Wednesday, June 6, 2007

ASPCA issues alert on Acetaminophen in Pet Food

From petconnection.com
The ASPCA’s Animal Poison Control Center has just issued a warning following the reports of acetaminophen in pet food:

With reports that acetaminophen has been found in brands of cat and dog food not included on the Menu Foods recall list, the ASPCA® (The American Society for the Prevention of Cruelty to Animals®) today reminded pet parents that vigilance is the key to keeping their pets safe and healthy—coupled with a strong dose of common sense.

“Though reports of dogs and cats poisoned from the Menu Foods recall seem to have abated, this news is extremely worrying,” said Dr. Steven Hansen, a board-certified toxicologist and senior vice president with the ASPCA, who manages the ASPCA’s Animal Poison Control Center (APCC), located in its Midwest Office in Urbana, Ill.

“Our data show that if an average-sized cat ingests as little as one extra-strength acetaminophen pain-reliever caplet and is not treated in time, it can suffer fatal consequences,” continued Dr. Hansen. “Depending on the amount ingested, clinical effects can include a condition called ‘methemoglobinemia,’ which affects the ability of blood cells to deliver oxygen to vital organs, or even liver damage.”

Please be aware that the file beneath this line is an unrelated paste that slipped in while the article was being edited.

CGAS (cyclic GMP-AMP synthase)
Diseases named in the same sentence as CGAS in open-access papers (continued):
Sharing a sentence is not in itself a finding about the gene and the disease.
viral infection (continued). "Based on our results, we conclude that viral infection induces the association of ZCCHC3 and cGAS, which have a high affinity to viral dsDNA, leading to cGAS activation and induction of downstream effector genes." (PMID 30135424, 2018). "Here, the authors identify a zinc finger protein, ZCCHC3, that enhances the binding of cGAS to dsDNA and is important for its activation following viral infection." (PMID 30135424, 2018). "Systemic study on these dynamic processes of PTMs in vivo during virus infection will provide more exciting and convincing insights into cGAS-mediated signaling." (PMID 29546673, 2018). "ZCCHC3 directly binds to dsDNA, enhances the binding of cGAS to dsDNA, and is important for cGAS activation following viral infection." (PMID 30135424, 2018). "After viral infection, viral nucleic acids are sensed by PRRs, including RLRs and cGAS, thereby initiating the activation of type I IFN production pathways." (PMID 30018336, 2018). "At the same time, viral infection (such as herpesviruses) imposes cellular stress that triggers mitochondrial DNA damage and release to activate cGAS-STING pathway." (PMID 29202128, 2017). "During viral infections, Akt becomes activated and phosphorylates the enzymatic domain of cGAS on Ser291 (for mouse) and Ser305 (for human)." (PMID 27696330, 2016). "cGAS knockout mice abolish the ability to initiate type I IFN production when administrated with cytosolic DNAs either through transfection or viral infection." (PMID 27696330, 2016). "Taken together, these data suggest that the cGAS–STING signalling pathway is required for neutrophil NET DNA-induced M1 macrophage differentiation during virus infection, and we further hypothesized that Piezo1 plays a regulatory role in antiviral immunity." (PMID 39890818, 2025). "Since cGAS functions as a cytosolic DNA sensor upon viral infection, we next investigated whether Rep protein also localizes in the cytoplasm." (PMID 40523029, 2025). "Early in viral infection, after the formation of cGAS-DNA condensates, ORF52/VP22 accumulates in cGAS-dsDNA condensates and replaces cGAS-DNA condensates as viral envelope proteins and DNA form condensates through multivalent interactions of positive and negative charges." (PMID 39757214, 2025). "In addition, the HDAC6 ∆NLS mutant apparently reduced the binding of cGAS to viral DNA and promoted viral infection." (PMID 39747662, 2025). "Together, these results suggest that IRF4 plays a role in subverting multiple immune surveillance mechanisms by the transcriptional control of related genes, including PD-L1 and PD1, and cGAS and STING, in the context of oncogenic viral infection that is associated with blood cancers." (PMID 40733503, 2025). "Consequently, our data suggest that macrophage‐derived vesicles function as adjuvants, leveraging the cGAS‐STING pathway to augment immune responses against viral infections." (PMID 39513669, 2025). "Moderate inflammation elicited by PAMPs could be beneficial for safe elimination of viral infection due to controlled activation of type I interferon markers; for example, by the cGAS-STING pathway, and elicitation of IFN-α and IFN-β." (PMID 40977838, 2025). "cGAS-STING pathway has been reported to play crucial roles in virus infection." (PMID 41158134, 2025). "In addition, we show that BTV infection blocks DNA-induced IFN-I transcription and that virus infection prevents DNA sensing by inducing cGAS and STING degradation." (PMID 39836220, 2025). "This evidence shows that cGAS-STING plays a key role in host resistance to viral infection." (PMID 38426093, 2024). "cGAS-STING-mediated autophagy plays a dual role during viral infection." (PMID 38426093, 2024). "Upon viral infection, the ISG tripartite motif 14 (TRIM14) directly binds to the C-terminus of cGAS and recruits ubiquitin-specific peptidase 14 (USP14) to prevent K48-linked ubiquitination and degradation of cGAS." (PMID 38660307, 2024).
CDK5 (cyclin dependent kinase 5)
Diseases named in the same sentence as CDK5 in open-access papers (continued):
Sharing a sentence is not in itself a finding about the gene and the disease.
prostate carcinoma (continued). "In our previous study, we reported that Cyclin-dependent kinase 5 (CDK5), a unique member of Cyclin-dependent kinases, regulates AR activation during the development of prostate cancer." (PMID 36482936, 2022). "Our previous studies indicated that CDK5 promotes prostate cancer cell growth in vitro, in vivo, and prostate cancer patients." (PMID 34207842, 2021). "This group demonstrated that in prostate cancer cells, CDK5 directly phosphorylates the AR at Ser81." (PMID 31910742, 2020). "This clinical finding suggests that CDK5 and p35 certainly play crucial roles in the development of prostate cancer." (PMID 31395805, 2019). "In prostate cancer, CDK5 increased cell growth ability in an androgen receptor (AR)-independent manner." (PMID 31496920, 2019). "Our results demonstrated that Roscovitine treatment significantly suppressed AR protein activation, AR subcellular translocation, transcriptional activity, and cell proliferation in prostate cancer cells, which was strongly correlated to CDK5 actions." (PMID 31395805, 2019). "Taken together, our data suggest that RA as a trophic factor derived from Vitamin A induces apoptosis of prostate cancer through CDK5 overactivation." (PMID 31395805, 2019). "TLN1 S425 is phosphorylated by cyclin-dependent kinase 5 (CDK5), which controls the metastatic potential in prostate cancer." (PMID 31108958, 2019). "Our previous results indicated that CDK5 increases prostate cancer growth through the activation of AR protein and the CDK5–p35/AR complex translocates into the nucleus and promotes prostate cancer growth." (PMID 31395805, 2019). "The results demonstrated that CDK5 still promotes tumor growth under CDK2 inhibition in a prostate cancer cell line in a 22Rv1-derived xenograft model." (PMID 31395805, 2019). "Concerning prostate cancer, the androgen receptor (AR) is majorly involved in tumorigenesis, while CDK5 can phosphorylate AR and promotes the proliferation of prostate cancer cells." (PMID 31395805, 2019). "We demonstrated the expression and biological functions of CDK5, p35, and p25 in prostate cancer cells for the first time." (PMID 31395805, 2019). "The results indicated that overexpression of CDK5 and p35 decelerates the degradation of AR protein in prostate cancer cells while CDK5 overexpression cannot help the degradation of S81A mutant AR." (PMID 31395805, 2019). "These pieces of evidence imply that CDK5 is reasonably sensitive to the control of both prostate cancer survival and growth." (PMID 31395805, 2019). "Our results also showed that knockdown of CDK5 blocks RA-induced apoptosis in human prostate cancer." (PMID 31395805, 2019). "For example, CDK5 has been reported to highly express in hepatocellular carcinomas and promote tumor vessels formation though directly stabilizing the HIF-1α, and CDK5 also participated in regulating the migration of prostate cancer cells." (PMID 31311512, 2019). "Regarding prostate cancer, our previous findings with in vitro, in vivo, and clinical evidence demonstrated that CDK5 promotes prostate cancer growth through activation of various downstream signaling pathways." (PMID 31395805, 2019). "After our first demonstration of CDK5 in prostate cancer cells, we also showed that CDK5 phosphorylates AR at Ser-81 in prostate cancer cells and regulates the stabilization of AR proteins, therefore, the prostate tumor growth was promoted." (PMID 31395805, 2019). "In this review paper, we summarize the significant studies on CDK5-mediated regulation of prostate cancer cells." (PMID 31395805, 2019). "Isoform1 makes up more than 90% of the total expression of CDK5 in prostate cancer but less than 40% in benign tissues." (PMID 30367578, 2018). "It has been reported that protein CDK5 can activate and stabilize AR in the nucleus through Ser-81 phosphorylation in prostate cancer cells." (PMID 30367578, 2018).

“At this point, we have very little information as to the actual level and concentration of this reported contamination, so it’s extremely important to be able to recognize any potential warning signs of this kind of poisoning.” However, early information on this contamination suggests that concentration levels are not high enough to have an adverse effect on most dogs; cats are more at-risk.

Dr. Louise Murray, director of medicine at the ASPCA’s Bergh Memorial Animal Hospital (BMAH) in New York City, and a board-certified internist, elaborates further. “Cats are especially sensitive to acetaminophen toxicity for two reasons. First, they don’t have enough of a specific enzyme that enables the body to metabolize the drug well. Second, cats are typically more susceptible to red blood cell damage than certain other species of animals. Put these together with a high dose of acetaminophen, and you have a potentially deadly combination.”

The most common effects of acetaminophen poisoning in cats include swelling of the face and paws; depression; weakness; and difficulty in breathing. “We also see a condition called ‘cyanosis,’” said Dr. Hansen, “which is literally when their gums and tongue start turning a muddy color due to the lack of oxygen.”

In 2006, the APCC received more than 78,000 calls to its hotline involving common human drugs such as painkillers, cold medications, antidepressants and dietary supplements—a 69 percent increase over 2005.

Until more information is provided by the U. S. Food & Drug Administration (FDA), the ASPCA urges pet parents to keep an eye out for any signs of illness in their pets, and also report any changes in dietary consumption or behavior to their veterinarian immediately. Those considering a home-cooked diet for their pets should do so in consultation with their veterinarian, or visit the ASPCA’s Web site for more information.